Teach and enforce proper germ etiquette – We all hear “cough into your elbow”, “cover your mouth”, “don’t pick your nose”, “don’t touch your face”, etc., but we have all seen students (and adults) breaking these basic rules. However, students may not have hygienic role models at home, or their guardians may not know how to effectively communicate the steps to washing hands or may lack an understanding of the various situations when you want to cover your mouth, not pick your nose or touch your face. Teachers can post signs, have stickers for rewarding good etiquette and use special songs to teach and encourage these behaviors throughout the school day. Including proper germ etiquette in classroom behavior plans can be instrumental in reducing the spread of germs in the schools and beyond. As we know, learning new behaviors takes time, so schedule extra time if possible for students to master these lifelong skills. These behaviors may help save lives!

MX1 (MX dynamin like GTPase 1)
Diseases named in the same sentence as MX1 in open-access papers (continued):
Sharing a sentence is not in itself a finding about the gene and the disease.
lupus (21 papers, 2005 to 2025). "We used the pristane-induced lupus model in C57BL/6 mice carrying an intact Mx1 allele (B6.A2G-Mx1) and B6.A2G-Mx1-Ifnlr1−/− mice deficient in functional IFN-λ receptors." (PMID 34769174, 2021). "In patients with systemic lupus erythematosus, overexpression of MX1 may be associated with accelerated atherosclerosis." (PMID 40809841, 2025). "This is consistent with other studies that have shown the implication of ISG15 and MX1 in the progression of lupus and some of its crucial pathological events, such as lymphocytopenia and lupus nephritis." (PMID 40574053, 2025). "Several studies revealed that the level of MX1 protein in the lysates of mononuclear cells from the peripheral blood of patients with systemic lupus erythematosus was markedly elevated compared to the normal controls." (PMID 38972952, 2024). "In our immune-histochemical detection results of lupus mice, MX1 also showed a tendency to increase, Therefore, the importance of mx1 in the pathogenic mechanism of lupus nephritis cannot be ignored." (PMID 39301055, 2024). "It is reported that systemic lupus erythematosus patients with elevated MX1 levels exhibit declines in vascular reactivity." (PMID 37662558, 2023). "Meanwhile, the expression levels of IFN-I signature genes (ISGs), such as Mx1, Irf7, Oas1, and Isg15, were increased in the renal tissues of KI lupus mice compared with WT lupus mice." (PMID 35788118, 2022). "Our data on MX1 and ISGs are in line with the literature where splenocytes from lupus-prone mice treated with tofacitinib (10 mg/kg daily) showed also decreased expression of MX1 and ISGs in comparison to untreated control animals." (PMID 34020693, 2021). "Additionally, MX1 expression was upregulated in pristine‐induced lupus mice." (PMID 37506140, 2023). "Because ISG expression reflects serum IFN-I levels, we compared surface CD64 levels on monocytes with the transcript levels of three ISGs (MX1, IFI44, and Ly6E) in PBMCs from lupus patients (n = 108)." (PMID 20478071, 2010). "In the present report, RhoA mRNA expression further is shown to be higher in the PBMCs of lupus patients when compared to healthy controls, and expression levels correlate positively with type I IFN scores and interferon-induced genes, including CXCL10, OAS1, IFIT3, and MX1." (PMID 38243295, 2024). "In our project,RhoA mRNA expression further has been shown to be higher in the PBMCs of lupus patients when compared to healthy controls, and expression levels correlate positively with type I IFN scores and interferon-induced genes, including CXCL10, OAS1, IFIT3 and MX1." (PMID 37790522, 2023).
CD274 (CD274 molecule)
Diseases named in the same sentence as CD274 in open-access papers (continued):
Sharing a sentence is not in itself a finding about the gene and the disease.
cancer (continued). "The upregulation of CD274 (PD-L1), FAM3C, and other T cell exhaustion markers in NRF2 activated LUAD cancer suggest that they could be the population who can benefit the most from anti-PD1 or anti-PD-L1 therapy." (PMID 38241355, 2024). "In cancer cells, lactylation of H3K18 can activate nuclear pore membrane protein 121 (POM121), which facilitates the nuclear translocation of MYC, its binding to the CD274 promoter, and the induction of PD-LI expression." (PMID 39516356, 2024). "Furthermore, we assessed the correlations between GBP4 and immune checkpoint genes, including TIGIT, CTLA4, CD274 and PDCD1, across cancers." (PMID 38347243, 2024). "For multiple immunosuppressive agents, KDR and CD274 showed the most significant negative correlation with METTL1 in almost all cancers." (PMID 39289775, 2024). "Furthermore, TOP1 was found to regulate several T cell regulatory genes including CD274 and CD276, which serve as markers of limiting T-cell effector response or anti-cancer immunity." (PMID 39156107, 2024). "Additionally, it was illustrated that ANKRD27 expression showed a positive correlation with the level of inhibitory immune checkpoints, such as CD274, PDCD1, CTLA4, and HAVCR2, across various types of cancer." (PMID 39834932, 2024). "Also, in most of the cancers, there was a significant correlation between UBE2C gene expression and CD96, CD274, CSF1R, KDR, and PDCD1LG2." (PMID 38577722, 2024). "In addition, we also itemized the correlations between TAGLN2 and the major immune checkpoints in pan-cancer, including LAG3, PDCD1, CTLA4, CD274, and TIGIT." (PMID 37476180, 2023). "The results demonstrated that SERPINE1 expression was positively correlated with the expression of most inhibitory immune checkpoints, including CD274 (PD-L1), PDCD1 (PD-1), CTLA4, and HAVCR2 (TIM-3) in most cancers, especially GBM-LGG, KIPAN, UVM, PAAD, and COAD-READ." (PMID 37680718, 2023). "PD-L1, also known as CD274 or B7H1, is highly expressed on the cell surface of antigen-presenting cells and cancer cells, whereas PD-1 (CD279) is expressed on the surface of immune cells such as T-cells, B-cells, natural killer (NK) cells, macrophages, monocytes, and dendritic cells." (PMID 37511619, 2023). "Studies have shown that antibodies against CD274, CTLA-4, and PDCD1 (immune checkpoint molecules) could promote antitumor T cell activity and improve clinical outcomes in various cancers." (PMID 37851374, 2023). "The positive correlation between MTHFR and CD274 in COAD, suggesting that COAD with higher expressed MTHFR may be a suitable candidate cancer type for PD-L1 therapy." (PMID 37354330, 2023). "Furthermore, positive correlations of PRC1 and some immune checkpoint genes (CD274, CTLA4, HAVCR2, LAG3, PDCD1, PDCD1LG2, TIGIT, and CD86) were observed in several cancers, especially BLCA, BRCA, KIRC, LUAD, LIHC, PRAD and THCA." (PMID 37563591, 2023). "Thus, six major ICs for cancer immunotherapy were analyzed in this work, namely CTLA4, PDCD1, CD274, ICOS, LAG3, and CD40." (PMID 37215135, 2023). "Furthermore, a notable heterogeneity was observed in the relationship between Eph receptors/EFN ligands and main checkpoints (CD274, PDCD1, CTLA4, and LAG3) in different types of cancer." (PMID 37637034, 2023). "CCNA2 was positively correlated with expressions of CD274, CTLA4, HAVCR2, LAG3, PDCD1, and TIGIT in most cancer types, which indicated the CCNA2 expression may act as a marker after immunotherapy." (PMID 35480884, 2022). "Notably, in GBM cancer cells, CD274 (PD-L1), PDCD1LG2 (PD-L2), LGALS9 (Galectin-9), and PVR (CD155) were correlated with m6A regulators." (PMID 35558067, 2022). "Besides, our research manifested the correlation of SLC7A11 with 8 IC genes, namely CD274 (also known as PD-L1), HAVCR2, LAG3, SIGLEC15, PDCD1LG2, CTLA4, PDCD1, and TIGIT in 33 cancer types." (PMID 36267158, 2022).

Wash hands – “Handwashing is the single most important thing that you can do to prevent the spread of infection,” (Morris Hospital, 2020). Knowing when and how to wash will go a long way for a healthier society. For example, at school, we wash hands before snacks, before lunch, before and after working in the school garden or handling classroom pets, after using the bathroom, touching trash, blowing noses, using cell phones or electronic devices, treating wounds, and after large group activities. Just like any learned behavior, proper handwashing must be observed and taught repeatedly until the students are correctly washing their hands each time.